The planet is now at the tipping point of biodiversity loss after years of unsustainable development and management of natural resources. The World Wide Fund for Nature reports that on average mammal, bird, fish, amphibian and reptile populations have plummeted 68 percent since 1970. As experts and thought leaders argued at the recent Global Landscapes Forum (GLF) Biodiversity Digital Conference: One World – One Health, ecosystem collapse will lead to civilization collapse, putting an end to human life as we know it.
Tune in to get highlights from GLF Biodiversity where Indigenous leaders, policy experts, heads of global organizations, youth and representatives from a diverse range of sectors joined together to discuss the importance of biodiversity to address crises of epic proportions, including the COVID-19 pandemic and climate change. Featured in this podcast are thoughts and analysis from:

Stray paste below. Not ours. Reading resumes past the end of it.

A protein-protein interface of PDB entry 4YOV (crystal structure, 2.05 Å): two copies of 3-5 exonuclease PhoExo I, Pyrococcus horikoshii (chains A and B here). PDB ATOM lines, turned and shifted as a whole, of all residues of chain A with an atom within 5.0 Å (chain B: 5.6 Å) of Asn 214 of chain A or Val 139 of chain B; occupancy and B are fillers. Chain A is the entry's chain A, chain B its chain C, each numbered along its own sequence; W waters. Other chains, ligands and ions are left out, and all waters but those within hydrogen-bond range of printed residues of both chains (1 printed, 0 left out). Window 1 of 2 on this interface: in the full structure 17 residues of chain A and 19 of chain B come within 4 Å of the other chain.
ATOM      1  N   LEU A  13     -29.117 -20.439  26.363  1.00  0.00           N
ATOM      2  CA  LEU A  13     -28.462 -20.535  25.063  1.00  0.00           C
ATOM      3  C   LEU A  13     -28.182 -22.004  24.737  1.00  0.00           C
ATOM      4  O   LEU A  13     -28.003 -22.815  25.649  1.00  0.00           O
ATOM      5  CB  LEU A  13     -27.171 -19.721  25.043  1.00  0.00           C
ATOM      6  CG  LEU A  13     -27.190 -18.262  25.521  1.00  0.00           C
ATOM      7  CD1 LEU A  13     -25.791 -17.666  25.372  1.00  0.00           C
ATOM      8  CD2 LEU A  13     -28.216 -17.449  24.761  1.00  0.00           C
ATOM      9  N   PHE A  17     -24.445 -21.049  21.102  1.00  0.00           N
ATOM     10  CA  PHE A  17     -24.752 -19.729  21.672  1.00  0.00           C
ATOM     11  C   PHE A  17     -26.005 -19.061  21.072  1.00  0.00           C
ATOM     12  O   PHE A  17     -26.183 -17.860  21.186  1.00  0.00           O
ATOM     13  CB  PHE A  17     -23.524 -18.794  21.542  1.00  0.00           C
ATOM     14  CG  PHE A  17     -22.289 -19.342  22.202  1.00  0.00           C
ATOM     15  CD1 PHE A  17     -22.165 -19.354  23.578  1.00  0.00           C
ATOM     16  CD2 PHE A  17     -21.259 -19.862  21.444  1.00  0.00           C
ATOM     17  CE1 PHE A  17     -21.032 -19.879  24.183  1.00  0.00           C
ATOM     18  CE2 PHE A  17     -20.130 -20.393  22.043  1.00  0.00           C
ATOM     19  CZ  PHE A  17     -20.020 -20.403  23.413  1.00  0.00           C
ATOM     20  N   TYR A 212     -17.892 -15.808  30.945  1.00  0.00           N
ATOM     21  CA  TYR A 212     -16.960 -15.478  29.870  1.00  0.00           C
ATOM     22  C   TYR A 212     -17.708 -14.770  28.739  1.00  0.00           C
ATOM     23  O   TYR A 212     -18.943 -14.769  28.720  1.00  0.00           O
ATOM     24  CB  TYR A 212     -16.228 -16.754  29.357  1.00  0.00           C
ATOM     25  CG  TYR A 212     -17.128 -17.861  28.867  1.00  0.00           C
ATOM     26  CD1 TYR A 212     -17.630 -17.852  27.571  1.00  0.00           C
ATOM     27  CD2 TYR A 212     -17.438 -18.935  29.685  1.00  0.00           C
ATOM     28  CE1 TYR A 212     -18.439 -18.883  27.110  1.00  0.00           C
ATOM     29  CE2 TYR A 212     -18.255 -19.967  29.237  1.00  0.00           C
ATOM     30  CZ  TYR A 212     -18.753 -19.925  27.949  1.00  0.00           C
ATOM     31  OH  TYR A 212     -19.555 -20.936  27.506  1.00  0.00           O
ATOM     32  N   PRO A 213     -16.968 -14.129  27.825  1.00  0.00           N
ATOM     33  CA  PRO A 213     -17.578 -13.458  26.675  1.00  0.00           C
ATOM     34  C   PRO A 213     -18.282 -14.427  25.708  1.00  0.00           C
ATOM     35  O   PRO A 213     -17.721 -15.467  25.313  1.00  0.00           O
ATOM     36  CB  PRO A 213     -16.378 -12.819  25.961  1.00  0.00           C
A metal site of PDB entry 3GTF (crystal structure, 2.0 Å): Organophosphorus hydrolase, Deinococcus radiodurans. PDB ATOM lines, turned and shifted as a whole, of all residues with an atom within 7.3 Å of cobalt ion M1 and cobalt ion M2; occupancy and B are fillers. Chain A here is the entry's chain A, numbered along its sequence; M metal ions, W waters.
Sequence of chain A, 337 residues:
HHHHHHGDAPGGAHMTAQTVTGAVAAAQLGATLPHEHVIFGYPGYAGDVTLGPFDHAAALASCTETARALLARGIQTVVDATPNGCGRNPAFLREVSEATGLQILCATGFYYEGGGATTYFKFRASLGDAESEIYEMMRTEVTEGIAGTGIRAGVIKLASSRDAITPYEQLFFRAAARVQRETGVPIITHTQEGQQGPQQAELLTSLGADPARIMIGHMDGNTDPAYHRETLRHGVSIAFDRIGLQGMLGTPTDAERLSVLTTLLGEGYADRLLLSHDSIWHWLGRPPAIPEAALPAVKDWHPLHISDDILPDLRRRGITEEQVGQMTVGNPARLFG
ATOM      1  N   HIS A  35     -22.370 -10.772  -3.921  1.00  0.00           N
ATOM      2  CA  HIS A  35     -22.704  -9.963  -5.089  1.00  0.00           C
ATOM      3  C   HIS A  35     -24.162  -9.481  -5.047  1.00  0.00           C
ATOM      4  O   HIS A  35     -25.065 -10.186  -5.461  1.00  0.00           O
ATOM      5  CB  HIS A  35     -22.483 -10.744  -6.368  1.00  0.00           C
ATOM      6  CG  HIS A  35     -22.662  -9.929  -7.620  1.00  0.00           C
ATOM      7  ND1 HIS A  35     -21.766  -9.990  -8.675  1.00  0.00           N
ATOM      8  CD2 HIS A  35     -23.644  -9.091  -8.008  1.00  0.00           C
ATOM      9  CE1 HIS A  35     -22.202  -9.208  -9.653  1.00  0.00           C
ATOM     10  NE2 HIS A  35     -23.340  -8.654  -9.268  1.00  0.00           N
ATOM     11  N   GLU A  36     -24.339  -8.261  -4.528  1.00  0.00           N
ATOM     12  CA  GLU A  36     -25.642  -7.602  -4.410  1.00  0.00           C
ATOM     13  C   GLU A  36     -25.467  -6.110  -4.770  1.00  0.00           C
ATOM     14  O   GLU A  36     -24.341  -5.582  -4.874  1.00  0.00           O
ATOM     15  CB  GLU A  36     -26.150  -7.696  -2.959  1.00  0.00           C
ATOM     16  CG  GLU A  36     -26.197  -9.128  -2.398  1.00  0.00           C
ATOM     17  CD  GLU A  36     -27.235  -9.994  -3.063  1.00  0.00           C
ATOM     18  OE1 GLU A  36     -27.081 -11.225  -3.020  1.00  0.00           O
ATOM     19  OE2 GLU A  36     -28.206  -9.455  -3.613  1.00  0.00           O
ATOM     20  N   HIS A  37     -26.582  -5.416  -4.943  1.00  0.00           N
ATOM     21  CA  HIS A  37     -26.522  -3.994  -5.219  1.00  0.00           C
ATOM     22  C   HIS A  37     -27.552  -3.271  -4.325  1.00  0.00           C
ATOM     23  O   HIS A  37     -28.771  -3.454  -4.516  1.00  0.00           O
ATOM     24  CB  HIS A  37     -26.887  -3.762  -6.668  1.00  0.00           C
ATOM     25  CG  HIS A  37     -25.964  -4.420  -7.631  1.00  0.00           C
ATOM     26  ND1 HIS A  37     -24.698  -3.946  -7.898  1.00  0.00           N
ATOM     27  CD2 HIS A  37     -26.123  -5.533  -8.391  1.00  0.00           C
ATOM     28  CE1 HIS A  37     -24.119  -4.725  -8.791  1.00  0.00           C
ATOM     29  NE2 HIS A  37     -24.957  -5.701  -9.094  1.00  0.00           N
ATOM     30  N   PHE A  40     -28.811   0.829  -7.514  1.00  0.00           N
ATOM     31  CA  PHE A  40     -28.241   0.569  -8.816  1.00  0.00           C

- Dennis Carroll, chair, board of directors, Global Virome Project
- Elizabeth Mrema, executive secretary, N. Convention on Biological Diversity
- Nonette Royo, executive director, the Tenure Facility
- Nurdiana Darus, head of Corporate Affairs and Sustainability, Unilever Indonesia
- Robert Nasi, director general, Center for International Forestry Research (CIFOR); managing director, CIFOR-World Agroforestry (ICRAF); acting director of science CIFOR-ICRAF
- Virginia Young, national liaison officer and director, International Forests and Climate Programme, Australian Rainforest Conservation Society
Listen to the full sessions featured in the podcast:
- A ‘One Health’ approach for environmental, animal and human health
- Rights-based ecosystem approaches for a green, just recovery
- Plenary: One World–One Health: Setting the scene and the mood
- Lessons from Indonesia: Building a nature-based economy through jurisdictional approaches
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